The combination of high temperature and humidity is especially detrimental for pigs. When the Livestock Weather Safety Index is in the Danger and Emergency zone, try to schedule pig shipments for the early morning. If this is not possible, trucks should be kept moving and drivers should not be allowed to stop at the coffee shop with a loaded trailer. When the trucks reach the plant, they must be unloaded promptly.

Truck with ventilation holes open for transporting pigs during hot weather. The hoses leading into the vehicle are used to wet the pigs. Pigs should be wetted with a coarse spray and then the water should be turned off to allow them to cool by evaporation. Fine mist should NOT be used. A coarse heavy spray provided better cooling than a fine mist.

Recommended Truck Loading Densities

Feedlot Fed Steers
or Cows, Avg. Weight
English / Metric Units
Horned or Tipped
or more than 10%
Horned and Tipped
English / Metric Units
No Horns
English / Metric Units
800 lbs ( 360 kg ) 10.90 sq.ft. (1.01 sq.m) 10.40 sq.ft. (0.97 sq.m.)
800 lbs (360 kg ) 10.90 sq.ft. (1.01 sq.m) 10.40 sq.ft. (0.97 sq.m.)
1000 lbs ( 454 kg) 12.80 sq.ft. (1.20 sq.m) 12.00 sq.ft. (1.11 sq.m.)
1200 lbs ( 545 kg) 15.30 sq.ft. (1.42 sq.m) 14.50 sq.ft. (1.35 sq.m.)
1400 lbs (635 kg) 19.00 sq.ft. (1.76 sq.m) 18.00 sq.ft. (1.67 sq.m.)
Market Weight Pigs
English / Metric Units
English / Metric Units
temp.75+ degrees F (24C)
English / Metric Units
200 lbs. ( 90 kg ) 3.50 sq.ft. ( 0.32 sq.m.) 4.00 sq.ft. ( 0.37 sq.m.)
250 lbs. ( 113 kg ) 4.26 sq.ft. ( 0.40 sq.m.) 5.00 sq.ft. ( 0.46 sq.m.)
Slaughter Weight
Lambs and Sheep
English / Metric Units
English / Metric Units
Full Fleece
English / Metric Units
60 lbs. ( 27 kg ) 2.13 sq.ft. ( 0.20 sq.m.) 2.24 sq.ft. ( 0.21 sq.m.)
80 lbs. ( 36 kg ) 2.50 sq.ft. ( 0.23 sq.m.) 2.60 sq.ft. ( 0.24 sq.m.)
100 lbs. ( 45 kg ) 2.80 sq.ft. ( 0.26 sq.m.) 2.95 sq.ft. ( 0.27 sq.m.)
120 lbs. ( 54 kg ) 3.20 sq.ft. ( 0.30 sq.m.) 3.36 sq.ft. ( 0.31 sq.m.)

Transport Recommendations (updated November 2013)

Pigs transported for a few hours can remain standing, but pigs transported long distances need enough space to lie down. Research conducted by the Prairie Swine Center in 2013 indicated that after on hour of transport, 70 to 80% of the pigs remained standing, but at the end of much longer trips, only 30 to 50% remained standing. The summer recommendations for pigs should be used for long trips and winter recommendations should only be used for short trips of a few hours. On extremely hot days with high humidity and temperatures over 85 F (28 C) pigs may need more space than the summer recommendations. For sheep the recommeneded transport densities are sufficient for short trips during cool weather. On very long trips the welfare of sheep may be improved by providing additional space so that all the sheep can lay down. Cattle transported in a truck (lorry) should remain standing during the journey. If they are stocked too tightly a downed animal may get trampled because it will not be able to get back up. Exceeding the recommended loading density will also increase bruises on carcasses.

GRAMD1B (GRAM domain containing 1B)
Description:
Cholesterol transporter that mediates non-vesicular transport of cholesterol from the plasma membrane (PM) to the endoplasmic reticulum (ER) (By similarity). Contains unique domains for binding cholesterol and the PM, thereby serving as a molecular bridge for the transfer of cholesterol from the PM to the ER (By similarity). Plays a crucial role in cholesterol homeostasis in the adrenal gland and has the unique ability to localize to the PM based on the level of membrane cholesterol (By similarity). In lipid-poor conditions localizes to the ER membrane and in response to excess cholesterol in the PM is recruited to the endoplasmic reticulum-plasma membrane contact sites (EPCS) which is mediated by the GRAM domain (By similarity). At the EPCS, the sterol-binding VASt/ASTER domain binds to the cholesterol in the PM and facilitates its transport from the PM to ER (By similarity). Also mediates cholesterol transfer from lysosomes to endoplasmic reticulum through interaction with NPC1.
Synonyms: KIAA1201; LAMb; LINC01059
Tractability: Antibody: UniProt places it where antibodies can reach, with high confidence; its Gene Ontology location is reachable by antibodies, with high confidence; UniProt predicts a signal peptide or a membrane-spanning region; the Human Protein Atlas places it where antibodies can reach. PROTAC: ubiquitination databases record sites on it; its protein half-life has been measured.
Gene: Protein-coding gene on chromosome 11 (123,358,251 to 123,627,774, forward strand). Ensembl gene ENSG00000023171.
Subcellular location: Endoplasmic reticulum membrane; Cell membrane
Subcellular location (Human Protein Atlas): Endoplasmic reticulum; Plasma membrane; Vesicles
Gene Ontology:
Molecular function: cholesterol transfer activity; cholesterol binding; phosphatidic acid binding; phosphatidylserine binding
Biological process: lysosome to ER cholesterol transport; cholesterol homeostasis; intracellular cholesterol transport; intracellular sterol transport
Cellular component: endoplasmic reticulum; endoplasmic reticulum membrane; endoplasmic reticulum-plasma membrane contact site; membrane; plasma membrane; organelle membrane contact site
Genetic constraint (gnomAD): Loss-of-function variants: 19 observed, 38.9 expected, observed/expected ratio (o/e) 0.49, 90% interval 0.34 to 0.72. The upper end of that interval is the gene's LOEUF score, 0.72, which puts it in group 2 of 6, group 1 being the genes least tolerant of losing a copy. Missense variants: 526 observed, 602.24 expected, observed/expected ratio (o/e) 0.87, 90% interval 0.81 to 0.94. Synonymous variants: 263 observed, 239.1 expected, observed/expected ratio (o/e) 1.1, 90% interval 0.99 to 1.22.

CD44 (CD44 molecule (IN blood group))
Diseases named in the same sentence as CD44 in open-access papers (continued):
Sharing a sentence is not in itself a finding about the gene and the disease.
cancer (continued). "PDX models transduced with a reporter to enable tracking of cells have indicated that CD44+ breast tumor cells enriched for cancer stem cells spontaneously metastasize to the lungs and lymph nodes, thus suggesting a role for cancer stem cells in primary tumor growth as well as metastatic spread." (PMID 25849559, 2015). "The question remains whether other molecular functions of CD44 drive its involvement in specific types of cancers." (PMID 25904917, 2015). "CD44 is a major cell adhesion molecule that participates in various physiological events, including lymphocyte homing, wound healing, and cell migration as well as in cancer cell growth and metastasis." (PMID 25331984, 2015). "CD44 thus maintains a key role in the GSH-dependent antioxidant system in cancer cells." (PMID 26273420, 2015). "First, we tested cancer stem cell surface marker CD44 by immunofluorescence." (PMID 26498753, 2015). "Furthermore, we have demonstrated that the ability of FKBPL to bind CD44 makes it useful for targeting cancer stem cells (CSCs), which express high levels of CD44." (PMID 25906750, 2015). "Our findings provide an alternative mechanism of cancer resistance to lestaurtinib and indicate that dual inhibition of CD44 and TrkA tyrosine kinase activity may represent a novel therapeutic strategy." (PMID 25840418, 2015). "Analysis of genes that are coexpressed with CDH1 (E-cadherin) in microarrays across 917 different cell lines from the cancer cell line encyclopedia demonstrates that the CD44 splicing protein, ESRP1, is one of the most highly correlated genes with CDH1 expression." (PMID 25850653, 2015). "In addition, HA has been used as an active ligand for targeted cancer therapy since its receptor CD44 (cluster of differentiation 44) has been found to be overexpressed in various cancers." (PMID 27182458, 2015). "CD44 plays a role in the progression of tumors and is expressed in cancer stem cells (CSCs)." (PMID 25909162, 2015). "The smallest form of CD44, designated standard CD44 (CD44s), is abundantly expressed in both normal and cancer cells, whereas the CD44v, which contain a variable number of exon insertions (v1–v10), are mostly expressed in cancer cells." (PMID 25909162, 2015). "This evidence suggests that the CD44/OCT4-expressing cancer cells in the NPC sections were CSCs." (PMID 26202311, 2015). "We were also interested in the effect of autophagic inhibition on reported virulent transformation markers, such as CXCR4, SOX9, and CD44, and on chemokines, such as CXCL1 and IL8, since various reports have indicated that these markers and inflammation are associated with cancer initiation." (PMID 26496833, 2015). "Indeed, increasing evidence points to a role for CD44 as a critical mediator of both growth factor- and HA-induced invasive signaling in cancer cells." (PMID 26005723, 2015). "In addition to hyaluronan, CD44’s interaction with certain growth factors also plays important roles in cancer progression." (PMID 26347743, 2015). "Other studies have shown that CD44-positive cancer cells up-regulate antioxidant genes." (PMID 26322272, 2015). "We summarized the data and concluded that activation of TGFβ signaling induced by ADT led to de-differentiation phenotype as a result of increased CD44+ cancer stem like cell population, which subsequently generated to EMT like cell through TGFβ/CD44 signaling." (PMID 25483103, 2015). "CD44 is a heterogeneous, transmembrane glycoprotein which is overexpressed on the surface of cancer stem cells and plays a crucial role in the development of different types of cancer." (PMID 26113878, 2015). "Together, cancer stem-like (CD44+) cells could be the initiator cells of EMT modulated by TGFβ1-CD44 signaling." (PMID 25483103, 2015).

These recommendations for stocking densities are based on a review of the literature on road transport of livestock. Scientific research indicates that sheep and pigs transported for long distances will be less stressed if enough space is provided so that they can lay down. For short three hour trips tighter stocking densities can be used and the animals can remain standing. Stocking pigs more tightly than the winter space recommendations will result in clear evidence of physical stress. 0.4 sq meters is required so that 100 kg (225lb) pigs can still lie down. For short trips in cool weather pigs can be stocked at 0.35 sq meters per 100kg (225lb) pig.

British researchers found that short rest stops for sheep were detrimental because the sheep did not have enough time to eat and drink. A minimum of eight hours is required at a rest stop for sheep; to allow them time to drink after they have finished eating. A consensus of the research findings indicated that for pigs and sheep there should be separate stocking recommendations for short and long trips. Sheep with heavy, full fleece may require up to 25 percent more space.

Since pigs and sheep have a low center of gravity providing enough space so that all the animals can lie down does not increase bruising. Cattle, however, need to be stocked tightly enough to support them. Research has shown that the densities recommended on this chart are optimum. Bruising increased at both higher and lower densities.

Grandin, T. 1981. Livestock Trucking Guide. Livestock Conservation Institute, 1910 Lyda Drive, Bowling Green, Kentucky, 42104, USA.


Click here for Welfare of Pigs during Transport

Click here for Transport Guidelines

Click here for a List of Pig Transport References

Click here for a List of Sheep Transport references

Click here for a List of Cattle Transport References